24. 24. Effect of Attending a Chosen School on Academic Achievement Following the literature, we estimate the following equations using our simulated lottery outcome as an instrument for attending a first choice school. Yi = γDi + X′ i β + ǫi Test Scores (3) Di = αZi + X′ i θ + εi Attending School (4) Di is attending the school, Zi is winning the lottery, Yi is test scores and Xi student predetermined characteristics. We will also present the reduced-form Intent-to-Treat (ITT) effects, substituting Zi for Di in equation (3). Christopher Neilson (Yale University) Motivation and Academic Outcomes July 2013 11 / 13
  25. 25. IV Effects of winning lottery on Test Scores TABLE 6: ITT EFFECTS OF WINNING A SCHOOL CHOICE LOTTERY Intent to Treat (1) (2) Panel I First Choice Attendance 0.587** 0.609** (0.020) (0.027) Mean First Choice Attendance 0.484 0.470 Observations 1,799 959 Panel II Attrition from district -0.093** -0.079** Christopher Neilson (Yale University) Motivation and Academic Outcomes July 2013 12 / 13
  26. 26. IV Effects of winning lottery on Test Scores Observations 2,780 1,436 Panel IV Pooled Combined Z-Score 0.111** 0.161** (0.0349) (0.0263) Observations 1,799 957 Magnet School Combined Z-Score 0.063 0.124** (0.0387) (0.0304) Observations 1325 698 Charter Combined Z-Score 0.260** 0.244** (0.0765) (0.0506) Observations 474 259 Note: Standard errors in parentheses; ** Significant at 1%, * Significant at 5%. Lottery block fixed effects included in all specifications. Coefficients are from regressions of outcome variables on an Christopher Neilson (Yale University) Motivation and Academic Outcomes July 2013 12 / 13
  27. 27. Conclusions General results: We provide evidence that school choice has important impacts on motivation and test score performance for low-SES students using data from a mid-size urban school district. Christopher Neilson (Yale University) Motivation and Academic Outcomes July 2013 13 / 13
  28. 28. Conclusions General results: We provide evidence that school choice has important impacts on motivation and test score performance for low-SES students using data from a mid-size urban school district. We find that winning the lottery to attend a chosen school has an immediate impact on absences and suspensions after notification, and that this result is particularly strong for older male students. Christopher Neilson (Yale University) Motivation and Academic Outcomes July 2013 13 / 13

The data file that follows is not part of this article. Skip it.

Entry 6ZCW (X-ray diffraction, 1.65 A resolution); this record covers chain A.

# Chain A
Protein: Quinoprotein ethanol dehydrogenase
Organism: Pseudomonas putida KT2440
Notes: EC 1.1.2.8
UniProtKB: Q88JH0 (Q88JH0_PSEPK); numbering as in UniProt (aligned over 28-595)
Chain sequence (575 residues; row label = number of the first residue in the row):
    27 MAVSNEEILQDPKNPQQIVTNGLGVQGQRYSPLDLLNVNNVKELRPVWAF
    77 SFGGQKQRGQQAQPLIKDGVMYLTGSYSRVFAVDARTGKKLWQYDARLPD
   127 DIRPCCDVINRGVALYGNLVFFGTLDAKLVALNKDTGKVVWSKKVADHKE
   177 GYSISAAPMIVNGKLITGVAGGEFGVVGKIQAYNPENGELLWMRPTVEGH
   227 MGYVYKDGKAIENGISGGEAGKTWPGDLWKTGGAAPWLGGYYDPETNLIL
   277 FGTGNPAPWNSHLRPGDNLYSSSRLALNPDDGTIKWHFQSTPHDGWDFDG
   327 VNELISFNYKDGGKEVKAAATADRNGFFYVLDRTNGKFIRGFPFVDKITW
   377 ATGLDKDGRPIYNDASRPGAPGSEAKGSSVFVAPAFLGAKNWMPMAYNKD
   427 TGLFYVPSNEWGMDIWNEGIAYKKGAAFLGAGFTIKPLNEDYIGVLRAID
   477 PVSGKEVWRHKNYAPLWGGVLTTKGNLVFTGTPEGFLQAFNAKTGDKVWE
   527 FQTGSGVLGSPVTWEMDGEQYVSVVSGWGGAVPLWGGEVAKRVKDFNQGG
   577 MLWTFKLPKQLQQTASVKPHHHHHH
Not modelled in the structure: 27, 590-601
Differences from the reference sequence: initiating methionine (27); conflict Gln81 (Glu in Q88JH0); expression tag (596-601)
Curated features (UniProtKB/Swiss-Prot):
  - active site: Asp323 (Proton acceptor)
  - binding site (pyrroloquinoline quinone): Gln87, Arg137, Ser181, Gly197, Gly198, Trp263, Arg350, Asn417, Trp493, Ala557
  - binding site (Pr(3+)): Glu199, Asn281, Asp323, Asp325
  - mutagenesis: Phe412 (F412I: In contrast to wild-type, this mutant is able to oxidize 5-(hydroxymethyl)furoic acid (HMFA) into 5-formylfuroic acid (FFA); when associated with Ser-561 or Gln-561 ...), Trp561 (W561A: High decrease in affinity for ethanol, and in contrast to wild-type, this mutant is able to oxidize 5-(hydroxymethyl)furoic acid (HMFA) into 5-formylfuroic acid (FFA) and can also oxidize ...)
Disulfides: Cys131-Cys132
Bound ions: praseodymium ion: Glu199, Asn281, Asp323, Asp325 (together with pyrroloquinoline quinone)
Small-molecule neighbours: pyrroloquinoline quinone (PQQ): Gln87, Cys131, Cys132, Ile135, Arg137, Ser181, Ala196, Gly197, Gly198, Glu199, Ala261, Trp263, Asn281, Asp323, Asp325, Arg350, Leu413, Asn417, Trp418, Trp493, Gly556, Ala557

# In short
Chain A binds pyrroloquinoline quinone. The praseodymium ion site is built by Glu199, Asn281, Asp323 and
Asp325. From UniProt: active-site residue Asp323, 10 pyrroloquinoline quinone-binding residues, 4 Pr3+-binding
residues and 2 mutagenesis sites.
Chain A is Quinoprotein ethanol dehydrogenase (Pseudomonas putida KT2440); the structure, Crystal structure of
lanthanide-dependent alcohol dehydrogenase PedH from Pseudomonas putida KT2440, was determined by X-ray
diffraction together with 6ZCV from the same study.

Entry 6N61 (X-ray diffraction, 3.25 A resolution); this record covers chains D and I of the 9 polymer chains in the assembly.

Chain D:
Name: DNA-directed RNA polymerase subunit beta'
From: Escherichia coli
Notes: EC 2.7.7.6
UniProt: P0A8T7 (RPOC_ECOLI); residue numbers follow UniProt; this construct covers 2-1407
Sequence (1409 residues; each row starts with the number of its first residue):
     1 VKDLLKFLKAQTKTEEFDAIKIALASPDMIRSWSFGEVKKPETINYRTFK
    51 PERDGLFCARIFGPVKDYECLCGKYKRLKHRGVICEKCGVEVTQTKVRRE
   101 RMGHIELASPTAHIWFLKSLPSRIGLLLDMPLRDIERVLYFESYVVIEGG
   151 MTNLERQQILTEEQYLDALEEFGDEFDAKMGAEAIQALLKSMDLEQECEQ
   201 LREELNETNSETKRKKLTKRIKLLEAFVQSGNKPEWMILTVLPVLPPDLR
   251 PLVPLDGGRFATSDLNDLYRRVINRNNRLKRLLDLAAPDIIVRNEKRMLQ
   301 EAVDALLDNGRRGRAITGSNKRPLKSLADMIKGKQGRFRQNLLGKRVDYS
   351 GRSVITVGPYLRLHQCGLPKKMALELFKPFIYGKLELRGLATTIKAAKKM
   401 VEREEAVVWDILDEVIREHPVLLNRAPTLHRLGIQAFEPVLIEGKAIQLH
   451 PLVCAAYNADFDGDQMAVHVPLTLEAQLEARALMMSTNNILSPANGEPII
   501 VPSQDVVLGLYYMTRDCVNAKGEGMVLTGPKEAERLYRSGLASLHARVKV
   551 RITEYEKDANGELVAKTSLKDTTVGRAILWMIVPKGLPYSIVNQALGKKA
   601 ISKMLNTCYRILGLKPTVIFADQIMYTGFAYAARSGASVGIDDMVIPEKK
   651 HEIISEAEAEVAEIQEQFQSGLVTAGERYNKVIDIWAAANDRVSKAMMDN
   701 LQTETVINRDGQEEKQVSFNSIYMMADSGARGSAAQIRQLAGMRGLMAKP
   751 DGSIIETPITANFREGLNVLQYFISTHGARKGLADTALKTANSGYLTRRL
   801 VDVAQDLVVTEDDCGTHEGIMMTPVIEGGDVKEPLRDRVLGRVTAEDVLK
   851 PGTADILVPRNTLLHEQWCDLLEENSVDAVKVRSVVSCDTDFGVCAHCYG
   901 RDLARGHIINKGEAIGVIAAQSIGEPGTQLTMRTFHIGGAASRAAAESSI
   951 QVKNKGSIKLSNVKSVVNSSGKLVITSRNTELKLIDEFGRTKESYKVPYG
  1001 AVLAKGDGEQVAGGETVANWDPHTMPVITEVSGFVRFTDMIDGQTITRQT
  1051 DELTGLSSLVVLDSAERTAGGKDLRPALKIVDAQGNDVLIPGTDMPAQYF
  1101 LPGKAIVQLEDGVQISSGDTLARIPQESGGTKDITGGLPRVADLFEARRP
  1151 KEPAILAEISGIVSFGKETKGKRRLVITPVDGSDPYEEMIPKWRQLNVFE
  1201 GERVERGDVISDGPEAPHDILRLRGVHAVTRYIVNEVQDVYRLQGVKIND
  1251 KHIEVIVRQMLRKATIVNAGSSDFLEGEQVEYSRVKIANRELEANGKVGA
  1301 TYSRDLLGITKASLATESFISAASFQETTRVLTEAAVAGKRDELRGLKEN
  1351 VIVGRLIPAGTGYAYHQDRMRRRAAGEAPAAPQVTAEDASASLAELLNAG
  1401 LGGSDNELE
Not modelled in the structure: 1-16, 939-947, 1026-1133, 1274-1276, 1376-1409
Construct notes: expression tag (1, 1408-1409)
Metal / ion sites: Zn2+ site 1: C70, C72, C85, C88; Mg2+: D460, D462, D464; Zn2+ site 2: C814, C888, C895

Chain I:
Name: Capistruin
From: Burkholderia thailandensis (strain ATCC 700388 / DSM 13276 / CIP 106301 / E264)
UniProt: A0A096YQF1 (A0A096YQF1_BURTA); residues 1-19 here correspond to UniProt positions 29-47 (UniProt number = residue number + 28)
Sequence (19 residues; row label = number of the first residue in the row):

29. 29. Conclusions General results: We provide evidence that school choice has important impacts on motivation and test score performance for low-SES students using data from a mid-size urban school district. We find that winning the lottery to attend a chosen school has an immediate impact on absences and suspensions after notification, and that this result is particularly strong for older male students. We find substantial gains in test scores for students choosing both charter and magnet schools in this district. Christopher Neilson (Yale University) Motivation and Academic Outcomes July 2013 13 / 13
  30. 30. Conclusions General results: We provide evidence that school choice has important impacts on motivation and test score performance for low-SES students using data from a mid-size urban school district. We find that winning the lottery to attend a chosen school has an immediate impact on absences and suspensions after notification, and that this result is particularly strong for older male students. We find substantial gains in test scores for students choosing both charter and magnet schools in this district. Future work should disentangle the contribution of each of these and policies that can leverage these mechanisms to increase effects. Christopher Neilson (Yale University) Motivation and Academic Outcomes July 2013 13 / 13